Movement in one of her camera displays caught Ruby’s attention as she collected the debris. The yellowish critter – or perhaps another one of identical appearance – was slinking across the shattered remains of a compartment’s deck plating to her left, its many-faced eyes glinting. 

“Ugh, it got past you.” Ruby retracted her collector and reached for the coil-pistol clipped to her hip. The pistol’s plasma charge would not be as effective in the thin atmosphere as it would in human-friendly conditions, but it would still cook any bug. The creature, as if sensing that it had been spotted, froze in place as if hoping to be forgotten, not realizing how starkly its odd coloration stood out against the textured grey of shipboard decking. 

“Nothing for it but to fry the little bastard.” Logan, not wanting to make any sudden moves and thus spoil Ruby’s shot, stood perfectly still. “We’ve got too much work to do to keep an eye on it.” 

“Yeah.” Ruby slowly raised her gun, watching its reticle move across her heads-up display. “Gives me the creeps anyway.” 

As the reticle drifted across the critter’s body, an idea occurred to Ruby. Each time it had appeared, she had been doing the same thing; when they’d stopped chipping away at the irradiated metal for long enough to study it, the bug had scuttled away. Perhaps something they were doing was attracting it? If so, she knew there could be only one cause. 

“Chief, I think this thing likes phase-contamination. It’s showing up when we’re chipping away.” 

“That stuff kills everything alive.” Logan’s disdain for the idea was obvious. 

“Then why is it not dead? What’s it even breathing or eating down here anyway?” Ruby kept her gun on the bug, but eased her finger away from the trigger. “Before I blast it, I’m going to try something.” 

Logan sighed. “Make it quick, Nichols.” 

Still moving slowly, Ruby re-extended her suit’s particulate sweeper and opened the collection tray. From it, she eased out a small shard of glittering phased-particle-contaminated metal, holding it up next to her gun. She imagined she saw those three faceted eyes following the movement. 

Gingerly, Ruby dropped the fragment to land between her boots, then took two steps backward. For good measure, she turned her suit lights until they only indirectly lit that spot, hoping to leave the impression her attention was elsewhere.  

After a few moments of uncanny stillness, the yellowish creature crept forward once more, now headed for the spot Ruby had just vacated. As she watched, gun still leveled, the many-legged thing crept up to the discarded shard of compromised metal. It explored the fragment with its forelimbs, then, as Ruby watched in amazement, its head seemed to fold back over itself and a beak-like arrangement of stubby mouthparts protruded.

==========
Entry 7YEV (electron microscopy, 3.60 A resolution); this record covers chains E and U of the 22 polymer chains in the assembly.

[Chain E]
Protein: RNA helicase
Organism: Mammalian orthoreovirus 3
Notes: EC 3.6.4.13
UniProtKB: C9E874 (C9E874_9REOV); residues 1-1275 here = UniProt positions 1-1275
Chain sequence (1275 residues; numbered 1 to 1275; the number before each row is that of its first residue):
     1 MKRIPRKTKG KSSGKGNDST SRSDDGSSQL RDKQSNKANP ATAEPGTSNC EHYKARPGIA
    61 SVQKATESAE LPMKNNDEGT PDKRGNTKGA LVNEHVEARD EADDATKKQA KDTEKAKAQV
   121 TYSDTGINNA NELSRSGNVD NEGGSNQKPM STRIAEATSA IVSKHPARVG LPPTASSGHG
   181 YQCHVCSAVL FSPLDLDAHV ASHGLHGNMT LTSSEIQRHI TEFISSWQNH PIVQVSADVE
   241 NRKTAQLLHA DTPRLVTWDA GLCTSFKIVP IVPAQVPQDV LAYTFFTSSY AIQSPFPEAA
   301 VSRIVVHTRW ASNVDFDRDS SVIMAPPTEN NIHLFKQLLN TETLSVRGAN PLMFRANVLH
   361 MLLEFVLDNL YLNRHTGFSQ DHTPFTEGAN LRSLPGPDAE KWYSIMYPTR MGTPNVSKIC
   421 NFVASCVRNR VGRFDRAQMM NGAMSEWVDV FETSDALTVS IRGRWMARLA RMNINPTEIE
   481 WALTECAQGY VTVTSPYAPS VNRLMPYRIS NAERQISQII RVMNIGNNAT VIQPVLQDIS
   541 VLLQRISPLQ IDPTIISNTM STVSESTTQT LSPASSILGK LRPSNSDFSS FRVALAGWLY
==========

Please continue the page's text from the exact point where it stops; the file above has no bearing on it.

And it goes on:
“Well I’ll be damned.” Logan chuckled as the creature began to scrape the many-colored crystalline patina off the metal shard. “I’m calling this in. Ugly or not, that thing’s gotta be useful.” 

This week we continue the account of Ruby Nichols, a hazardous environment tech working on one of the Navy space docks here in the Maribel system. 

Apparently the creature they discovered (and a few others also discovered aboard Marseille) were hurried off to a xenobiology research facility somewhere in the Core Worlds. No doubt the scientists there are tending a happy little colony of these rather unpleasant looking creatures, trying to figure out how they extract biological energy from materials contaminated by phased-matter radiation. 

It might be years before we hear about them again, but as Miss Nichols’s boss suggested, these things could have uses – for example, they might be coaxed into doing Miss Nichols’s own job, at less risk to human life and health than sending people in to do the same. 

2950-10-11 – Tales from the Service: Pests among Scars 

This week we continue the account of Ruby Nichols, a hazardous environment tech working on one of the Navy space docks here in the Maribel system. 

As I mentioned in last week’s posting, I have verified what I can about this account, which did come with a few limited images. A particularly good shot of the critter she describes here can be found on our datasphere hub. Though there are several creatures in the catalog which resemble it closely, none of them are known starship pests, and all of them breathe either air or water. Apparently, Ruby’s find needed neither. 

As Ruby Nichols played her lights and sensors over the ruins of a maintenance crawlspace, the most contaminated bits of metal were glaringly obvious to both her eyes and sensors. The coruscating oil-slick sheen of phased-particle contaminated metal seemed to be everywhere, as if the escaping stream of reactor-fuel had forked a dozen ways just prior to slicing through the space, with each path meandering off in a different direction as it dissipated. 

Ruby had long since given up trying to understand the reasons why phased particles chose the paths they did; in three weeks of carving out damaged metal from the belly of Marseille, her team had long since stopped trying to understand the ways of the strange matter which fueled starship reactors. Normally, such a job was fairly straightforward, with one or perhaps two nearly straight escape paths chosen by the particles as they escaped the magnetic containment. Only Marseille in any of their experience had suffered a much more complicated entanglement with its unmanaged phased matter.